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Harwood believes bond is right for schools


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February 06, 2014
By Joe Warner

Editor

Superintendent Tom Harwood has heard the opposition to the bond proposal on the Feb. 25 ballot, but still believes it's right for the school district and community.

"This is what's best for our schools," Harwood said in an interview at the Grosse Pointe News. "This would make us competitive again."

Harwood said the Grosse Pointe Public School System has lost ground on other top schools over the years. "We've been keeping up with curriculum and small class sizes. I'm confident this is something that needs to pass to help us in other areas."

Other areas include security and computer technology and infrastructure updates, all part of a bond question seeking $50.2 million over 10 years. If approved, the bond would cost the owner of a $200,000 house with a $100,000 taxable value $228 in additional taxes each year.

Opposition to the proposal has been vocal through a group called Residents for Responsible Spending. The main charge is the district is asking for more than what's needed.

Not so, says Harwood.

"These are items we need to accomplish," he said. "We worked hard over the summer to properly prepare the information and to make the decisions about this bond issue."

When asked about the timing of the election - with it Feb. 25 instead of last November - Harwood said there wasn't time to assess what was needed before election deadlines passed.

"Some of the board members didn't feel comfortable approving that particular item being placed on the November ballot," Harwood said. "We've worked hard to communicate every step of the process. With parents, the community, municipalities. We've worked to get the word out about why this bond proposal is needed."

Harwood said maintaining small class sizes, offering elementary art and AP classes have contributed to the delay in some needed technology upgrades.

"We offer some great programs and services with staffing in place," Harwood said. "The majority of our staff members not only work here, but live here as well. They care about the students and don't want us to fall behind. We're always compared to Birmingham of Bloomfield and we're expected to compete. We have some needs to be addressed."

Among the upgrades in the bond proposal, a safety and security component is listed.

"Part of the changes we need to make are mandated," Harwood said. "Security, including lighting upgrades, computer based key fabs and sensors to tell us when doors or windows are propped open all go to the security of protecting our valuable resource, the students, staff and teachers in our buildings. We also lack cameras to help give us a view of our properties."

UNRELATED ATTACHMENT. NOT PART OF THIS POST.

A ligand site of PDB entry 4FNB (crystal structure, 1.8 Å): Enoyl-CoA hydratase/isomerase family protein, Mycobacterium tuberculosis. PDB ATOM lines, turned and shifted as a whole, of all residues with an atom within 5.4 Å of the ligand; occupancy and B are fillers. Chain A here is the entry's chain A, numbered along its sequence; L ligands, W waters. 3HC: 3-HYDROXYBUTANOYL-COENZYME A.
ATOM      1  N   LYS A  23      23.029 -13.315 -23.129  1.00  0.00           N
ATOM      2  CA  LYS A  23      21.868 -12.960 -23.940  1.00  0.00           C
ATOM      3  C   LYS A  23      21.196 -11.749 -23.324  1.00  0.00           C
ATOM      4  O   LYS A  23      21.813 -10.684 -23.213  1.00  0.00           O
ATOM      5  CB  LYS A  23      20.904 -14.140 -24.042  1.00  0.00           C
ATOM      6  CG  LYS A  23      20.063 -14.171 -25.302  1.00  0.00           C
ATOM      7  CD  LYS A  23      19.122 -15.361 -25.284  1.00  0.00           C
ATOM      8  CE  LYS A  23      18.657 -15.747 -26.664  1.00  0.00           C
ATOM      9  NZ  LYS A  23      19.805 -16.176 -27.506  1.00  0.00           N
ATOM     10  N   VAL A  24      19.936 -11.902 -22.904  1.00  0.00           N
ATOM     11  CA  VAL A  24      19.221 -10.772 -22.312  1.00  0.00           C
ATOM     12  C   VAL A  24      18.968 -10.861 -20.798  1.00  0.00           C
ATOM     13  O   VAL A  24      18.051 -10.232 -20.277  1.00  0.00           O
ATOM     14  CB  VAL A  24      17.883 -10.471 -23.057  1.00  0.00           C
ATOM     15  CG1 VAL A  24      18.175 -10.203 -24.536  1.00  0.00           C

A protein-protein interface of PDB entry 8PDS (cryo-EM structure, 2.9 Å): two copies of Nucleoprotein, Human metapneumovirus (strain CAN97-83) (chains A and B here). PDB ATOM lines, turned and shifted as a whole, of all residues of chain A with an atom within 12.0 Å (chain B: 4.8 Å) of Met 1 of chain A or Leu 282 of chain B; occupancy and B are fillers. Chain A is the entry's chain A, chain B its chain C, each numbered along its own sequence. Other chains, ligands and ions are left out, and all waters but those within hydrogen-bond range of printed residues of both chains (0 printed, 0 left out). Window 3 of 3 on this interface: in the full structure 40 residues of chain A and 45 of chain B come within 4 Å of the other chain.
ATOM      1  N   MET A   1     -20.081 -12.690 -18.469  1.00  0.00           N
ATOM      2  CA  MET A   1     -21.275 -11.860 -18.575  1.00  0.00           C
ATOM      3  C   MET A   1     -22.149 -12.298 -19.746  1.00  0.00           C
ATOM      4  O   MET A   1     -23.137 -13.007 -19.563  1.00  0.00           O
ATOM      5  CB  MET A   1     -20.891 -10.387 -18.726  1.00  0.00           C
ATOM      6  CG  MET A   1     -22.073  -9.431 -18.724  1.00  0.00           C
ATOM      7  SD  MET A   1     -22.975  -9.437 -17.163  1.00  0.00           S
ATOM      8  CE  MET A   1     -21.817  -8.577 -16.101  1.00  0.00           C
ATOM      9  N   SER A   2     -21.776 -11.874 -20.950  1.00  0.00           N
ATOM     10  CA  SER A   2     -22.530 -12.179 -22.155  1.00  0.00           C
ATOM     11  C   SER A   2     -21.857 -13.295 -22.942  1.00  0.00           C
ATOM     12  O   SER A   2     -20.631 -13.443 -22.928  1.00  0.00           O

Harwood said security has always been an issue and the local chiefs of public safety have been involved developing a plan to secure the schools.

On the technology side, the infrastructure of the system fails on a daily basis, Harwood said. It's outdated and the Cloud technology doesn't allow for the security or the capacity to handle thousands of students accessing information at the same time.

"The average age of our computers is nine years," Harwood said. "Over half of the computers in our system are older than the oldest child in our elementary schools. We need to close the digital gap and provide a foundation for our students to be successful. This addresses that need for the life of the bonds.

Harwood said he understands there is always opposition to a commitment, but stresses Grosse Pointe has always backed the high expectations for their schools with support of their needs.

"It's an amazing community," he said. "There are so many people connected with what we do in our schools. They volunteer, interact, attend events and they give us input to make sure what they have in their school district is valuable. That's our goal. I feel this community has alwyas been connected to the needs of the children.

"We have tremendous support from staff and teachers, from foundations and the PTOs. There needs to be a return on the investment and there is with this proposal."

When asked the next step if the bond proposal fails in less than three weeks, Harwood said, "We will have to take a difficult look at cutting some significant costs to do what we need to do here.

"We will do our best to our ability to implement the changes we need to make, but there will be real choices we have to make. Real tough choices."

More information is available at gpschools.org. Next week, we talk to more residents for and against the proposal. Letters to the editor start on page 8A.

The series of questions and answers continues next week.

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